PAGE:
...where distraction is the main attraction.

Friday, July 31, 2020

Randy Brandy drinks three apple brandies

When Diving for Pennies asked me, Randy Brandy, if I wanted to blind taste some brandies, I told him to go sodomize himself with a Louis XIII bottle.

Then he did.

Then he asked me if I wanted to blind taste some brandies. I said no.

I hope quarantine has been cuddly for you snowflakes. I laugh at how stupid you look in your face panties and I laugh at the idiots who don’t wear masks. Me, I wear a bandanna. Made out of backboard bacon. Some people stop me and inquire about what it is. When they hear me croak, “Human flesh,” and smell my sweat-caked MAGA hat they stop asking me stupid questions.

Charles Neal wrote the book on Calvados and named the book, Calvados. It’s a good read and also takes a .22 slug from 30 feet like a champ. Don’t look at me like that. It’s a book, I read it, what else am I going to do with it? I hoard nothing but grudges.

Many of the calvados bottles you see on American shelves, including these two, were surrendered by the French to Charles Neal. Did you catch that surrendered part?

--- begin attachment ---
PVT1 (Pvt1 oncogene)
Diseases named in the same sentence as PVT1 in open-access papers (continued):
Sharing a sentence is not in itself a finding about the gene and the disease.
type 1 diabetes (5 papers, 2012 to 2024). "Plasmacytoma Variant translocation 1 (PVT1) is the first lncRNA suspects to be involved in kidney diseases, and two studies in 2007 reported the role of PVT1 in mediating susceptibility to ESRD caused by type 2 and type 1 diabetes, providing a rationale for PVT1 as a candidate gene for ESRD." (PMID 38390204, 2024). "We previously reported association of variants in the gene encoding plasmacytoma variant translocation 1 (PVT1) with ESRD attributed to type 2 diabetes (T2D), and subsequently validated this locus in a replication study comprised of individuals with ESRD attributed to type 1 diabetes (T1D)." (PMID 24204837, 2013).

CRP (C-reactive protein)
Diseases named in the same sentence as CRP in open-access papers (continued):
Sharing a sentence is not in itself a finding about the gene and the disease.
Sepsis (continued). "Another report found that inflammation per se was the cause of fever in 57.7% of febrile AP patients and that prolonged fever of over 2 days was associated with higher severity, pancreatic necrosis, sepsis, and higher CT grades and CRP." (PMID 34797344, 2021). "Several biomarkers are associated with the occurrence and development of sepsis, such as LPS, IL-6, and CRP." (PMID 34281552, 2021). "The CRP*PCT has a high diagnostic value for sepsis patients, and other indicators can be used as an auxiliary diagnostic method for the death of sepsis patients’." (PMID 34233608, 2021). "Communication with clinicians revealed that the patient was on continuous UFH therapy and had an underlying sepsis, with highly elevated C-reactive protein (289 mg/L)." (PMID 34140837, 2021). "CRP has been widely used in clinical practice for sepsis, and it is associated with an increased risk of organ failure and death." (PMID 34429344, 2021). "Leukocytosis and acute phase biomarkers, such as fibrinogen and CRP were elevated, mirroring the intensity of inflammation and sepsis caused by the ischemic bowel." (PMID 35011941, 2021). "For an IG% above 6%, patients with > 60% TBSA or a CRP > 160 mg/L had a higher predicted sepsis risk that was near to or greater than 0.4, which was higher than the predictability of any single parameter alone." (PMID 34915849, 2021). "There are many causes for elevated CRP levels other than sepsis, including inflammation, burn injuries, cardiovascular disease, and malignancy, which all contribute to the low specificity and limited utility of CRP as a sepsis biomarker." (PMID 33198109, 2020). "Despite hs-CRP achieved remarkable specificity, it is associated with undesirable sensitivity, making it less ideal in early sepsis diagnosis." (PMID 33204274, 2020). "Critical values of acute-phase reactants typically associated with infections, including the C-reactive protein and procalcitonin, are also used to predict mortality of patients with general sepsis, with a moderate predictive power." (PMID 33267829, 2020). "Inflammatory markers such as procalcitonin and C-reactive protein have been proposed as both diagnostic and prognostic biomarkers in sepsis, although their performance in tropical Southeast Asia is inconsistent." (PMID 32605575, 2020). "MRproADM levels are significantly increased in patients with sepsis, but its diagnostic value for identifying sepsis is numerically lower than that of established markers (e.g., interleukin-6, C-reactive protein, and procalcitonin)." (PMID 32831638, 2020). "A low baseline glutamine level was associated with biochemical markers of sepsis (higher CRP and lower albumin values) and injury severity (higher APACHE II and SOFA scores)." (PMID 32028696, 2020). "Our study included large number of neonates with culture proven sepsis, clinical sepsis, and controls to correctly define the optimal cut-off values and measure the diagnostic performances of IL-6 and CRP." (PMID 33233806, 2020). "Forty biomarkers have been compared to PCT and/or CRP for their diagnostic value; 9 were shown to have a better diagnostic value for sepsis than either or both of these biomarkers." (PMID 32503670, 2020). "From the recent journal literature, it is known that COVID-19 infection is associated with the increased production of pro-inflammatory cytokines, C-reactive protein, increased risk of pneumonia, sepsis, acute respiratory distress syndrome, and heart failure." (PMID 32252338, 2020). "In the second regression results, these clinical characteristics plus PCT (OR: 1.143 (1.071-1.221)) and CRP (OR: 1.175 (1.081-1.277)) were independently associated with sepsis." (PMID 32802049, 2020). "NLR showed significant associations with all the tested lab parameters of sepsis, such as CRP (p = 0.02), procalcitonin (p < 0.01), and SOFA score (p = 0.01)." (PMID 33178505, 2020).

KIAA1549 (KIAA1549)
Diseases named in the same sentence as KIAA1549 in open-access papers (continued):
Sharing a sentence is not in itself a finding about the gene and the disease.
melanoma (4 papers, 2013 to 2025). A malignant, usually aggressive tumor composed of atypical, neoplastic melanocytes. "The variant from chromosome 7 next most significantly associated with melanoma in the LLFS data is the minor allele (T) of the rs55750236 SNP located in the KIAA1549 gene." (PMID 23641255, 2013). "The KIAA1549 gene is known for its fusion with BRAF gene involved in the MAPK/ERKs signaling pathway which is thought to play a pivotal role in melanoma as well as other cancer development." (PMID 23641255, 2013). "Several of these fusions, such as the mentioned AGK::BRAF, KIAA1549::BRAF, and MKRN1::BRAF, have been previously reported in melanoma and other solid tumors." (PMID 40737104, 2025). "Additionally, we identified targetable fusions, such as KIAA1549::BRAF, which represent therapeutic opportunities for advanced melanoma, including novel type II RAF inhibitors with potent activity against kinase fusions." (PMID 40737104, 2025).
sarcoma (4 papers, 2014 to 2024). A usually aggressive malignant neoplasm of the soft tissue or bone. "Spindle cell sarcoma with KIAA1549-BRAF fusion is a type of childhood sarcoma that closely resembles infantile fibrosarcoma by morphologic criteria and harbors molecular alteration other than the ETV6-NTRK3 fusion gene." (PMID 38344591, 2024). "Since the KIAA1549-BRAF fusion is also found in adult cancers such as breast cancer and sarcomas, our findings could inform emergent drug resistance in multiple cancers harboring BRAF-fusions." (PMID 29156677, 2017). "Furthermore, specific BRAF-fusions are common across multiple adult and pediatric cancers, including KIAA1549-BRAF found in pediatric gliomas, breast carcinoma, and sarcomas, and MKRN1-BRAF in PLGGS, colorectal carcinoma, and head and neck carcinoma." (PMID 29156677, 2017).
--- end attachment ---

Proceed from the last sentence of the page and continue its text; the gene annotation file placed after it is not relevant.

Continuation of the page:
Here are my notes:

(Baters = Brandy taters, but that should be self-explanatory)

Roger Groult Pays d'Auge 3 year old Calvados, 40%abv
Nose - Flowers, sour apple candy and (American, not Mexican) Sprite. Butter, caramel corn, maybe some apple skins.
Palate - Sugar and vanilla. Nutmeg and ground cloves in applesauce. A bit of eau de vie sprinkled in there to give it some gonads.
Finish - Warm sugary apple juice. Some lemon juice and eau de vie.

More Notes - Almost like a liqueur, a thin liqueur. Probably goes well in cocktails but I don't drink those sad things. It works well in turkey gravy, which I do drink.

Roger Groult Pays d'Auge 12 year old Calvados, 40%abv
Nose - Fewer flowers than the 3, more oak spice. Ginger candy. Honey butter on toasted oat bran bread. Something smoky.
Palate - Less sweet than the 3, thank Jesus and Charles Neal, in that order. Lemon candy, apple chutney. Riesling and oak spice.
Finish - Apple candy, Big Red gum, Riesling.